And this welcoming little place, according to their tourism folks, was once, ‘the wickedest town in the west’.

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Souvenir shops, restaurants, art galleries, B and B’s and hotels are housed in restored buildings. And some buildings like the old theatre simply offer an open door to imagination: What was it like in its heyday?

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Other buildings simply gave way to the passing of time.

Arizona2012pt1 027Jerome began as a frontier tent city in the late 1880’s.  The copper mine that gave it life was the largest in Arizona, at one time producing three million tons a month.

The last mine shut down in  1953.

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We’d considered staying at -- and perhaps ghost hunting -- at the Jerome Grand Hotel.  It’s prominent profile towers above the town and can be seen for miles. It’s address – no joke - Hill Street. Guests can join in “Ghost Hunting” tours ($20 per person)  on selected week day evenings.  Participants are taken into ‘off limits areas’ of the hotel and are provided ghost hunting equipment as part of the hotel’s efforts to document its paranormal activities.

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The hotel is housed in a 5-story Spanish Mission style building that when built in 1926 was the United Verde Hospital. It was considered the most modern hospital of its time, serving all of Northern Arizona. The hospital closed in the 1950’s and remained vacant (well, aside from the ghosts, I guess) until 1996 when renovation began. It opened as a hotel in 1996.  It’s restaurant, The Asylum, has the sign above posted at its entry.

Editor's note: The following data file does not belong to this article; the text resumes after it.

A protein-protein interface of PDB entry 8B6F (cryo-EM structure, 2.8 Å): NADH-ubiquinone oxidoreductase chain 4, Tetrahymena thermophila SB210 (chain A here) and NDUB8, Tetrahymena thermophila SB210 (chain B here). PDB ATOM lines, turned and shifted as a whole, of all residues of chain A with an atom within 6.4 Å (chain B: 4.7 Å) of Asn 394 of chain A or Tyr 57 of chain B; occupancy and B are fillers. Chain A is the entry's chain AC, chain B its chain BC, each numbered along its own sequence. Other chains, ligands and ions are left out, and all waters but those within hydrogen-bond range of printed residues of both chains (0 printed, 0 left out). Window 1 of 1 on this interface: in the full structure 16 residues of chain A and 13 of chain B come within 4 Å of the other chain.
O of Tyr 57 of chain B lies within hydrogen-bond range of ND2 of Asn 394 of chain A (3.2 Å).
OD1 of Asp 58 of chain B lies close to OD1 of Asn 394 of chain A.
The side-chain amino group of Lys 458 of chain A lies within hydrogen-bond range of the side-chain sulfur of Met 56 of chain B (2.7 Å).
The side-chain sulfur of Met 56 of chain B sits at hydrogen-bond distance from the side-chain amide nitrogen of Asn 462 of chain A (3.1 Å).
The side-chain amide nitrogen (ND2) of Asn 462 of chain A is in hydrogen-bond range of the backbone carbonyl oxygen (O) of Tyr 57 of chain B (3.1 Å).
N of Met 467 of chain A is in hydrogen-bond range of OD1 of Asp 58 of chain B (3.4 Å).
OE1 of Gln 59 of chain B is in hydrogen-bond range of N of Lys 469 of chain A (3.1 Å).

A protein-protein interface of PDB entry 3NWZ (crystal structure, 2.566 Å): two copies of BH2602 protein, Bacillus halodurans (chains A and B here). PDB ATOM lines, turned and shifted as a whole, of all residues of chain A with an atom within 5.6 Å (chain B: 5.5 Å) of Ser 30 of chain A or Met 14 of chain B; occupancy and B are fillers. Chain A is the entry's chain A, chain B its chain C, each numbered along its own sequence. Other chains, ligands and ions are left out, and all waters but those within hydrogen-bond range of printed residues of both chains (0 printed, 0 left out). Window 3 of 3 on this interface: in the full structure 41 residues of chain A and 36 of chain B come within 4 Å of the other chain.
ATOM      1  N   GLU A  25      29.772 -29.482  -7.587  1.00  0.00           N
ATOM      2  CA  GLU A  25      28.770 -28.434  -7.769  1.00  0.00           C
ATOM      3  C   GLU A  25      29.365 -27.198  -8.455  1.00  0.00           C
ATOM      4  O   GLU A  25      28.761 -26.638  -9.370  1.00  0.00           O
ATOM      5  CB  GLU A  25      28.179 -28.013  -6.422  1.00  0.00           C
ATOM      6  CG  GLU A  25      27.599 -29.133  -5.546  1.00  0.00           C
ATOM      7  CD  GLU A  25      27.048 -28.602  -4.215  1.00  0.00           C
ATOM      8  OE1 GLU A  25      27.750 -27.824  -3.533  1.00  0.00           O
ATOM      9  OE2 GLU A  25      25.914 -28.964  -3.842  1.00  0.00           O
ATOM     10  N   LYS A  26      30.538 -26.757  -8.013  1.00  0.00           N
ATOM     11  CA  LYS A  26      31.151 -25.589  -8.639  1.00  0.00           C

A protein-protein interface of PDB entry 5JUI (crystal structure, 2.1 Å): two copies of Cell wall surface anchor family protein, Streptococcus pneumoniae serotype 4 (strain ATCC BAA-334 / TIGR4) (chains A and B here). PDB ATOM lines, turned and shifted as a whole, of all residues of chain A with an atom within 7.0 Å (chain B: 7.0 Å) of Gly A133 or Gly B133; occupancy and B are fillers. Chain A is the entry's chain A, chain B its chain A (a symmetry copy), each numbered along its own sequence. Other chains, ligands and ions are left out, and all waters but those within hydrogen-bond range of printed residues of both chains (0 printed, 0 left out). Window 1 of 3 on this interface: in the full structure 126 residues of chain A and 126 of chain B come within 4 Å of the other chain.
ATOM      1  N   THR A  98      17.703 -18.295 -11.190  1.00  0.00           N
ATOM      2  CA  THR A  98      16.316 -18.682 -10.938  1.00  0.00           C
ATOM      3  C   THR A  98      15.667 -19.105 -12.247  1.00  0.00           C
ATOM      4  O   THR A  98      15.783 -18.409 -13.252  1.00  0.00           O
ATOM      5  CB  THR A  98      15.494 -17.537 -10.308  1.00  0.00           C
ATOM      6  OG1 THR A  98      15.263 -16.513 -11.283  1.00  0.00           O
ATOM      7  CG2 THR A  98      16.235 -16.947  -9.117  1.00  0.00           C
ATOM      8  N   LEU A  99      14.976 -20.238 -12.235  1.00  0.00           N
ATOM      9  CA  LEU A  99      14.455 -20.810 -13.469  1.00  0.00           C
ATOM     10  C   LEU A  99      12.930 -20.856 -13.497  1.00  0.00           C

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We’d also considered staying at another place on Hill Street, near the old hospital, The Surgeon’s House Bed and Breakfast. It was built for the hospital’s Chief Surgeon and has been on the National Historic Register since 1966.

Arizona2012pt1 029 One reason we didn’t stay in this gem of a town (and are kicking ourselves for not doing so now) was our concern that it might be a bit dead – no pun intended – when the day trippers left and stores closed. 

We shouldn’t have worried. The number of restaurants and watering holes alone would have kept us busy hiking up and down the steep streets bar hopping.

Or we could have taken in a movie at the 1918 Liberty Theatre, the oldest operating silent movie theatre in Arizona.  They now show silent  films and ‘talkies’  for $3 a person.

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The road to Jerome is a paved highway, Arizona 89A, that turns and twists up over the 7,000 foot summit of Mingus Mountain before looping through Jerome on its way to the valley floor.  If you don’t like road trips or heights this isn’t for you, but if you want to take a trip back into America’s Wild West, this place shouldn’t be missed.

For more information: or

This is TravelnWrite’s contribution to Travel Photo Thursday. To take a few more photographic journey’s click on Budget Travelers Sandbox.  If this is your first visit here, thanks for stopping by. Come back again – soon!